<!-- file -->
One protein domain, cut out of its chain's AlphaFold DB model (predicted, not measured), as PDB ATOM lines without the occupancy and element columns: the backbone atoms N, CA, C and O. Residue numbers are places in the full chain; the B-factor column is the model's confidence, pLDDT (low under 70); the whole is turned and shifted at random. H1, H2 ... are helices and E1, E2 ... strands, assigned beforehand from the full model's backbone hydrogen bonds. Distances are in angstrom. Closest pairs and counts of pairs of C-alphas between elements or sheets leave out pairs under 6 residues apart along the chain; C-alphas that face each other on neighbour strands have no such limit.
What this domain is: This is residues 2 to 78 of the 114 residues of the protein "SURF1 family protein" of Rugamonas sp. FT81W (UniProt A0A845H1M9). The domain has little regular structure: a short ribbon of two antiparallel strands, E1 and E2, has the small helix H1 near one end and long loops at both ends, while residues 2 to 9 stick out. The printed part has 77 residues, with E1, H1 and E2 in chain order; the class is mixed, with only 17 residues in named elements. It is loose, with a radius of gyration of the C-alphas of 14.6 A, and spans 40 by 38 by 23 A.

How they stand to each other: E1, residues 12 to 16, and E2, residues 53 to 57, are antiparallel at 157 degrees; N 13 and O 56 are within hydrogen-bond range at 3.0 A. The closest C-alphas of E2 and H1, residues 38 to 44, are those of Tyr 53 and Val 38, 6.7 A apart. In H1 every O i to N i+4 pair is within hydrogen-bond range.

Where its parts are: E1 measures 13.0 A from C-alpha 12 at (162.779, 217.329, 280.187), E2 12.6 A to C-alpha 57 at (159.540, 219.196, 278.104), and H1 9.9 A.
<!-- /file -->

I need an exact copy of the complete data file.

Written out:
One protein domain, cut out of its chain's AlphaFold DB model (predicted, not measured), as PDB ATOM lines without the occupancy and element columns: the backbone atoms N, CA, C and O. Residue numbers are places in the full chain; the B-factor column is the model's confidence, pLDDT (low under 70); the whole is turned and shifted at random. H1, H2 ... are helices and E1, E2 ... strands, assigned beforehand from the full model's backbone hydrogen bonds. Distances are in angstrom. Closest pairs and counts of pairs of C-alphas between elements or sheets leave out pairs under 6 residues apart along the chain; C-alphas that face each other on neighbour strands have no such limit.
What this domain is: This is residues 2 to 78 of the 114 residues of the protein "SURF1 family protein" of Rugamonas sp. FT81W (UniProt A0A845H1M9). The domain has little regular structure: a short ribbon of two antiparallel strands, E1 and E2, has the small helix H1 near one end and long loops at both ends, while residues 2 to 9 stick out. The printed part has 77 residues, with E1, H1 and E2 in chain order; the class is mixed, with only 17 residues in named elements. It is loose, with a radius of gyration of the C-alphas of 14.6 A, and spans 40 by 38 by 23 A.

How they stand to each other: E1, residues 12 to 16, and E2, residues 53 to 57, are antiparallel at 157 degrees; N 13 and O 56 are within hydrogen-bond range at 3.0 A. The closest C-alphas of E2 and H1, residues 38 to 44, are those of Tyr 53 and Val 38, 6.7 A apart. In H1 every O i to N i+4 pair is within hydrogen-bond range.

Where its parts are: E1 measures 13.0 A from C-alpha 12 at (162.779, 217.329, 280.187), E2 12.6 A to C-alpha 57 at (159.540, 219.196, 278.104), and H1 9.9 A.